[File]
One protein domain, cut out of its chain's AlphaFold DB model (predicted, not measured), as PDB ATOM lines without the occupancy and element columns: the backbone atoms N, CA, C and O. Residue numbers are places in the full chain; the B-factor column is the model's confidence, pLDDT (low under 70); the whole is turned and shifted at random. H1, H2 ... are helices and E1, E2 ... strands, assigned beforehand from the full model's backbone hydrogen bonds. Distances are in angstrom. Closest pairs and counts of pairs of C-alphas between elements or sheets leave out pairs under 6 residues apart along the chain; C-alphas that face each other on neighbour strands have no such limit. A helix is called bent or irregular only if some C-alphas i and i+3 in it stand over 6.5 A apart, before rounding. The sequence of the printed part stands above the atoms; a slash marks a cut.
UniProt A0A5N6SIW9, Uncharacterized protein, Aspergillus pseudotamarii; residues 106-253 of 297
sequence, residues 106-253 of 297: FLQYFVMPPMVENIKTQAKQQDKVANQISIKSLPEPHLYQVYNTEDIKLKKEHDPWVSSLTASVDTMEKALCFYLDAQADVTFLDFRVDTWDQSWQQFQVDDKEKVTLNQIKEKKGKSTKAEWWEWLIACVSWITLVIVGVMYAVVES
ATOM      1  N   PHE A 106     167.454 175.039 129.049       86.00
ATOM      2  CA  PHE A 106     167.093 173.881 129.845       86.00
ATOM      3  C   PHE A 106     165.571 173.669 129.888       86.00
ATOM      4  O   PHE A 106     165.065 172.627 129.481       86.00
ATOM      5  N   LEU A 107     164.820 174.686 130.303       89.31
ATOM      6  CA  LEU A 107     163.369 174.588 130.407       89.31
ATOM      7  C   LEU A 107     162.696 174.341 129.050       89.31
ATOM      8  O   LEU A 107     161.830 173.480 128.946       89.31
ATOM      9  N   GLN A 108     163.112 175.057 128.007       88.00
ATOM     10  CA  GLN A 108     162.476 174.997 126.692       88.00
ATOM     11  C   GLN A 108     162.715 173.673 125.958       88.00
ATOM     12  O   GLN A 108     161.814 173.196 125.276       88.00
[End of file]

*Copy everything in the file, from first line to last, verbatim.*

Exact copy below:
One protein domain, cut out of its chain's AlphaFold DB model (predicted, not measured), as PDB ATOM lines without the occupancy and element columns: the backbone atoms N, CA, C and O. Residue numbers are places in the full chain; the B-factor column is the model's confidence, pLDDT (low under 70); the whole is turned and shifted at random. H1, H2 ... are helices and E1, E2 ... strands, assigned beforehand from the full model's backbone hydrogen bonds. Distances are in angstrom. Closest pairs and counts of pairs of C-alphas between elements or sheets leave out pairs under 6 residues apart along the chain; C-alphas that face each other on neighbour strands have no such limit. A helix is called bent or irregular only if some C-alphas i and i+3 in it stand over 6.5 A apart, before rounding. The sequence of the printed part stands above the atoms; a slash marks a cut.
UniProt A0A5N6SIW9, Uncharacterized protein, Aspergillus pseudotamarii; residues 106-253 of 297
sequence, residues 106-253 of 297: FLQYFVMPPMVENIKTQAKQQDKVANQISIKSLPEPHLYQVYNTEDIKLKKEHDPWVSSLTASVDTMEKALCFYLDAQADVTFLDFRVDTWDQSWQQFQVDDKEKVTLNQIKEKKGKSTKAEWWEWLIACVSWITLVIVGVMYAVVES
ATOM      1  N   PHE A 106     167.454 175.039 129.049       86.00
ATOM      2  CA  PHE A 106     167.093 173.881 129.845       86.00
ATOM      3  C   PHE A 106     165.571 173.669 129.888       86.00
ATOM      4  O   PHE A 106     165.065 172.627 129.481       86.00
ATOM      5  N   LEU A 107     164.820 174.686 130.303       89.31
ATOM      6  CA  LEU A 107     163.369 174.588 130.407       89.31
ATOM      7  C   LEU A 107     162.696 174.341 129.050       89.31
ATOM      8  O   LEU A 107     161.830 173.480 128.946       89.31
ATOM      9  N   GLN A 108     163.112 175.057 128.007       88.00
ATOM     10  CA  GLN A 108     162.476 174.997 126.692       88.00
ATOM     11  C   GLN A 108     162.715 173.673 125.958       88.00
ATOM     12  O   GLN A 108     161.814 173.196 125.276       88.00